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Self-spreading interventions to prevent viral spillover from bats to humans and domestic animals

A new generation of self-spreading, virally-vectored vaccines promises new opportunities to limit disease transmission within otherwise intractable wildlife sources of human and domestic animal disease. However, since sustained transmission of engineered viral vectors poses difficult to foresee biological risks, finding ‘minimally transmissible’ vaccines that are adequate for disease management goals is a major research need.

This project uses a data-rich and economically important system, vampire bat rabies in Latin America, to develop an epidemiological framework for applying virally-vectored vaccines to bats, a key wildlife reservoir for emerging viruses. We develop our framework based on two extremes in vaccine transmission: a vampire bat Betaherpesvirus, identified in our recent work as a potentially fully transmissible vector that is expected to cause a lifelong recurrent infection and an existing poxvirus vector, which spreads only from topically treated bats to untreated bats by grooming and contact and is rapidly cleared. Field experiments in wild vampire bat colonies in Peru will project the spread of viral vectors following initial release using UV powders to measure contact and Rhodamine b to measure consumption. We will estimate the prevalence of natural Betaherpesvirus and of natural poxviruses that may interfere with engineered vectors through cross-immunity and the frequency of Betaherpesvirus shedding using field monitoring and PCR. Sequencing and phylogenetic analyses of Betaherpesviruses will trace and project the potential inter-colony spread of introduced vaccines. Finally, existing mathematical models of rabies within vampire bat populations will be adapted to incorporate vaccines with varying levels of capacity for spread. This will allow us to develop strategies that target either reducing infections in livestock and humans or regional elimination of rabies from bats and to assess how release strategies depend on vaccine vector choice.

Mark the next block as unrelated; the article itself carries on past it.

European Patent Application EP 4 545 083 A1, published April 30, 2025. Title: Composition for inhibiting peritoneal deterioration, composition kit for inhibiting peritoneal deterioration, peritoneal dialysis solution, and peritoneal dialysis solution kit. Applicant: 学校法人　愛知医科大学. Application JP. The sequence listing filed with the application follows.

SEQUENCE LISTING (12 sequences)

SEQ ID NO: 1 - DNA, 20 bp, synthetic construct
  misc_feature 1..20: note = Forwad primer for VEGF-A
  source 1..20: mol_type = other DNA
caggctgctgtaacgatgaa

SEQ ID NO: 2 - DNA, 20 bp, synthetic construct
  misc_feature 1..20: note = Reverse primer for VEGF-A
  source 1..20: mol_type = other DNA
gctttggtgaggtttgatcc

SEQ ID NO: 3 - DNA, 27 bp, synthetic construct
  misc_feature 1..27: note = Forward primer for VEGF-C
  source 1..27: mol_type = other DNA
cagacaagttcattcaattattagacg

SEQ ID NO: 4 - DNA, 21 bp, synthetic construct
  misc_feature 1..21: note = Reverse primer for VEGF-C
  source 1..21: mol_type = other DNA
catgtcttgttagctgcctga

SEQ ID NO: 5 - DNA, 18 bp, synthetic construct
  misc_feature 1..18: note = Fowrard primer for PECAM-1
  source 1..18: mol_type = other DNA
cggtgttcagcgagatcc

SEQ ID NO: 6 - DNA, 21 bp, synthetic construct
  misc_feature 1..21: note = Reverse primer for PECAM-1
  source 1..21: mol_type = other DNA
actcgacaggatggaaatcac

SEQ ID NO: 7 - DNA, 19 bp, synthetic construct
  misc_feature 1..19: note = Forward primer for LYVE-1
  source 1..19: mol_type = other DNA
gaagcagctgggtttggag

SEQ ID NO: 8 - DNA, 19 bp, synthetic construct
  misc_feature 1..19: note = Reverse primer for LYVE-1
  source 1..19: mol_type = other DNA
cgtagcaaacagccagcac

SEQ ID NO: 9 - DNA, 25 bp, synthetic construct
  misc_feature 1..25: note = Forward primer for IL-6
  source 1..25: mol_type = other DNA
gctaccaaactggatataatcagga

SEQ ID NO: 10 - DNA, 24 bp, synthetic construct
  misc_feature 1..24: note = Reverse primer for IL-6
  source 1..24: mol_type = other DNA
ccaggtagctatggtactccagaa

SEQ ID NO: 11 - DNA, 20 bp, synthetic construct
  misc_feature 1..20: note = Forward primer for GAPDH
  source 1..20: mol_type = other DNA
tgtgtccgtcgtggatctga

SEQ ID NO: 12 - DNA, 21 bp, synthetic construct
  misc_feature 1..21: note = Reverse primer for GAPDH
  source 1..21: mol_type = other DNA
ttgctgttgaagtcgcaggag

This is part of a new One Health Collaborative PhD Program between the University of Glasgow and the University of Edinburgh. Supervisors will be Daniel Streicker (Glasgow) and Amy Pedersen (Edinburgh).

PhD position
University of Glasgow & University of Edinburgh
United Kingdom
Closing date
January 21st, 2019
Posted on
December 16th, 2018 17:06
Last updated
December 16th, 2018 17:06